Criminalising young people for low-level drug possessions has never led to anything beneficial. The desire to appear ‘tough on crime’ has only perpetuated and increased criminality – particularly amongst young people. The current approach is a failure, doing nothing to prevent reoffending, or tackle problematic drug use.
Over the last few weeks, diversion schemes have received a significant amount of attention, following the leaked announcement of a pilot scheme to be trialled in Bexley, Lewisham and Greenwich.
Diversion schemes offer low-level drug offenders a route out of the criminal justice system and into drug treatment or education workshops. The initiative is aiming to divert 18 to 24 year olds away from the criminal justice system if caught in possession with small amounts of cannabis, providing an appropriate intervention to reduce reoffending.
Despite being a seemingly uncontroversial topic, diversion has sparked debate amongst the media, politicians and the general public.
Perhaps unsurprisingly, the commentary that has erupted over the last few weeks has upheld little benefit to the importance of diversion, instead of focusing on evidence, media focus has been on questions of morality and ideology.
Drug policy is a contentious topic and remains morally charged; people do not sit idly by when it comes to a discussion on drugs, everyone has an opinion, a fact that’s been evermore evident in the last few weeks.
Ignorance has ensued around what diversion actually means, demonstrating a lack of desire to engage with drug reform. Sensationalist headlines took the spotlight, claiming Sadiq Khan is to legalise ketamine, speed, and cannabis across London – none of which was true.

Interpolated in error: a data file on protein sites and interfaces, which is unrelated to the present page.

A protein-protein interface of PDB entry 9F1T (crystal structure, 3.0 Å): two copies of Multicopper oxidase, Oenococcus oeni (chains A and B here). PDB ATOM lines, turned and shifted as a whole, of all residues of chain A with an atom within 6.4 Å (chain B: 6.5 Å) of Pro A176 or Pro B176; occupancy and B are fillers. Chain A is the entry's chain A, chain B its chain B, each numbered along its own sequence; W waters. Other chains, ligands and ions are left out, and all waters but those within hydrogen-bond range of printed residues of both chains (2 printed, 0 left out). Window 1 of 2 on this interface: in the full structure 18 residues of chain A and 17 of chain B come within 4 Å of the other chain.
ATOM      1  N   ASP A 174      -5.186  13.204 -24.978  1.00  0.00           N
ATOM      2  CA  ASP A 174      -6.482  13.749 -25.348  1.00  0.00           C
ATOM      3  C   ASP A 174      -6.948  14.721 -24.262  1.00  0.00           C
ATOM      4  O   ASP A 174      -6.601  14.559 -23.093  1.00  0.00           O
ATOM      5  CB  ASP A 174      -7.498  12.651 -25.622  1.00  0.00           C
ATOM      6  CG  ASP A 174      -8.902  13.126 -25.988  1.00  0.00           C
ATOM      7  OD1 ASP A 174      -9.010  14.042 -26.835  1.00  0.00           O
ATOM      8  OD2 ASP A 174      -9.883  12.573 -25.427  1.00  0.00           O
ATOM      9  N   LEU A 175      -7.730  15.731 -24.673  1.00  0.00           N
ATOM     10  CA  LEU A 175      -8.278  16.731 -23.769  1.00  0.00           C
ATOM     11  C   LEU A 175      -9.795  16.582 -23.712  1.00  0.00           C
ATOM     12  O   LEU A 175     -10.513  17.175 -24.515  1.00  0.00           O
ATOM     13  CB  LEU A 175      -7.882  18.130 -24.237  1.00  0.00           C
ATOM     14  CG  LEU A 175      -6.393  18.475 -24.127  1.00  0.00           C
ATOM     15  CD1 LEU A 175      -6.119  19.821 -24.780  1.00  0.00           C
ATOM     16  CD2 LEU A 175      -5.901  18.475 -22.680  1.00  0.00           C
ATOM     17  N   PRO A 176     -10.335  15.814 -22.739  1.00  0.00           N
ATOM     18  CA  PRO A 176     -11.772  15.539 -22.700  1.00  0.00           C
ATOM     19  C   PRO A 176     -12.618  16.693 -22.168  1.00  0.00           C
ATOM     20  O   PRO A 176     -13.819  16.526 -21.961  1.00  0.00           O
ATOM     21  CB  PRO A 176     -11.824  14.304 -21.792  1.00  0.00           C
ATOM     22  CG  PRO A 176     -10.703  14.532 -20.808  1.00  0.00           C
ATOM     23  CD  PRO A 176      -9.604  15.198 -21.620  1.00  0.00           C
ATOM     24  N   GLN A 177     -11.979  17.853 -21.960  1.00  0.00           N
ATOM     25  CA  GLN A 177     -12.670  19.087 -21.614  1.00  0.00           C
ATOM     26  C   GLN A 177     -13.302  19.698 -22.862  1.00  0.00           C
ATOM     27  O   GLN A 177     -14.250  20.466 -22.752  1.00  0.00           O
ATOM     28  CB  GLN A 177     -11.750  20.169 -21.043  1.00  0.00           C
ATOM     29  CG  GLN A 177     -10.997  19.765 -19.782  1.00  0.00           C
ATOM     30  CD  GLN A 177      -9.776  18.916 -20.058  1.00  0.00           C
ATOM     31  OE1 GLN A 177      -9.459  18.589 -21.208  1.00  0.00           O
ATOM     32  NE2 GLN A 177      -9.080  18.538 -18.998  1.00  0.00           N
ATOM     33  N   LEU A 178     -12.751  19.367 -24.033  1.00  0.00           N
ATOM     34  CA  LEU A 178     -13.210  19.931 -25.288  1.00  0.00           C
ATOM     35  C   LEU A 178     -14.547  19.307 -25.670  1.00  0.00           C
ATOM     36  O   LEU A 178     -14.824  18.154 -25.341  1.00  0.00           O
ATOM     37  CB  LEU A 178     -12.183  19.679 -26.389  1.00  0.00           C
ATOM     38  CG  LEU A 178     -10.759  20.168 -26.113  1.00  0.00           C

Not only does this spread fake news, it polarises people further on a topic already perceived to be controversial. Drugs may be a ‘gritty’ subject that gets a debate going, but this sort of coverage does little to advance sensible reform.
Conflating all of these issues into the bracket of ‘legalisation’ helps nobody. There are a significant number of interventions that can be implemented to reduce the harms of drugs without full-blown legalisation.
The media and policy makers have managed to move the conversation around diversion away from the core values of protecting young, vulnerable people, and toward the nebulous harms of legalising all drugs.
MPs writing to Sadiq Khan requesting the scheme to be dropped demonstrates another gap in understanding. Arguing it will inflame violence is absurd, given the scheme is only applicable to low-level possession offences. The scheme, really, is looking to prevent crime and tackle problematic drug use at its core.
It is surprising MPs have come out against the scheme given diversion is already happening across the country, in their constituencies, and accruing real-world evidence that they are in fact preventing crime. Diversion schemes are not new.